Its tough to sell rebuilding to the fans so I'm not surprised that the Texans organization has promoted being in "win-now mode", but it's a dangerous line to walk. Rebuilding doesn't necessarily mean that they'll be terrible for three or four years however, the process can be very quick if done right. What it does mean is that they need to adjust their approach on how to improve the team during the off-season. Signing older (29+) veteran free-agents for anything other than cheap depth is foolish. They're already facing cap difficulties so adding on players that would basically be a band-aid covering a bullet wound would be a mistake. Hypothetically if the Texans went out and signed a veteran offensive tackle, defensive tackle, and inside linebacker, how much better would that make the Texans next year? My guess would be just marginally, not like there are many if any impact players left on the market, if they could even afford them anyway. Would improving to 6-10 or 7-9 or 8-8 in that scenario be worth putting yourself further into salary cap hell? By holding on too long and continuing to chase something that isn't obtainable, all they'll end up accomplishing is making their salary cap problem worse and make the rebuilding process that much more difficult.

You don't have to look very far to see a recent example of this, just look at the mess the Houston Astros got into toward the end of Drayton McLane's time as owner. Coming off their best two years in franchise history in 2004 and 2005, the Astros continued to operate like a contender despite obvious warning signs that they were in decline. Going into the 2006 season Craig Biggio was 40-years-old, Jeff Bagwell's career was over, Roger Clemens was only committing to pitch half a season, and their minor league system was barren, yet Drayton McLane kept making the same "we want to be champions" speech anytime he was given a chance to speak to the media. The rules in baseball are a little different so them operating in a blindly optimistic fashion made it worse than it would have in football. In baseball teams actually lose draft picks when they sign notable free-agents, which isn't the case in the NFL. The Astros finished 82-80 in 2006, further evidence that they were a mediocre team in decline, but they continued to foolishly chase contender status. In the next several years the Astros signed free-agents like Preston Wilson, Carlos Lee, and Woody Williams that cost them draft picks while also trading away players from their already shallow talent pool in the minor leagues for players like Jason Jennings and Miguel Tejada. None of those players made a significant difference in the win-loss column but they all helped to turn an already bad situation into the Astros picking first in the MLB draft for three straight seasons.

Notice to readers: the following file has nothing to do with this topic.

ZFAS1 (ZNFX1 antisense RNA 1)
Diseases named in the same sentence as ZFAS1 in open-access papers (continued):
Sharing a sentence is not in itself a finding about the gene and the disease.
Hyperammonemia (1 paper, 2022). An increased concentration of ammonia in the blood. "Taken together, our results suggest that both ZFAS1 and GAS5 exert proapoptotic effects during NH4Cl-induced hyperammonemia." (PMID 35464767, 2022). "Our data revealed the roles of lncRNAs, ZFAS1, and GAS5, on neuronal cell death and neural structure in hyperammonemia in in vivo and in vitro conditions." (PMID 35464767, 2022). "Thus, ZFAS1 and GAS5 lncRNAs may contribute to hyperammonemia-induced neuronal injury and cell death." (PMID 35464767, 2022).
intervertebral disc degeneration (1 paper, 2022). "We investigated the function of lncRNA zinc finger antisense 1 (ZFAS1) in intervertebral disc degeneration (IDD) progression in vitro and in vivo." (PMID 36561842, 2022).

What did the Astros get in return for ruining their future? Before they hit rock bottom in 2011 and had no choice but to rebuild, the Astros over four seasons (2007-2010) had a combined 309-338 record, zero playoff appearances, and finished fourth or worst in their division in three of those four seasons. "Time is a flat circle. Everything we've ever done or will do, we're gonna do over and over and over again." (True Detective reference, boom!) Hopefully the Texans will learn from the Astros well documented mistakes.

The Denver Broncos are a good example of a team that truly is in "win-now mode". They realize that their window to win a title is very short, probably a max of two more years. After the next two years (going into the 2016 season), Peyton Manning will be 40-years-old so why not load up with free-agents and back load their contracts to take your best shot now? When Peyton Manning leaves, the Broncos will likely be forced to rebuild anyway so dealing with cap issues in 2016 won't be a big deal for them. If they're forced to cut or trade away veterans after Manning leaves, no harm, they were likely going to be rebuilding anyway. That situation is "win-now mode," not the current situation of the Texans.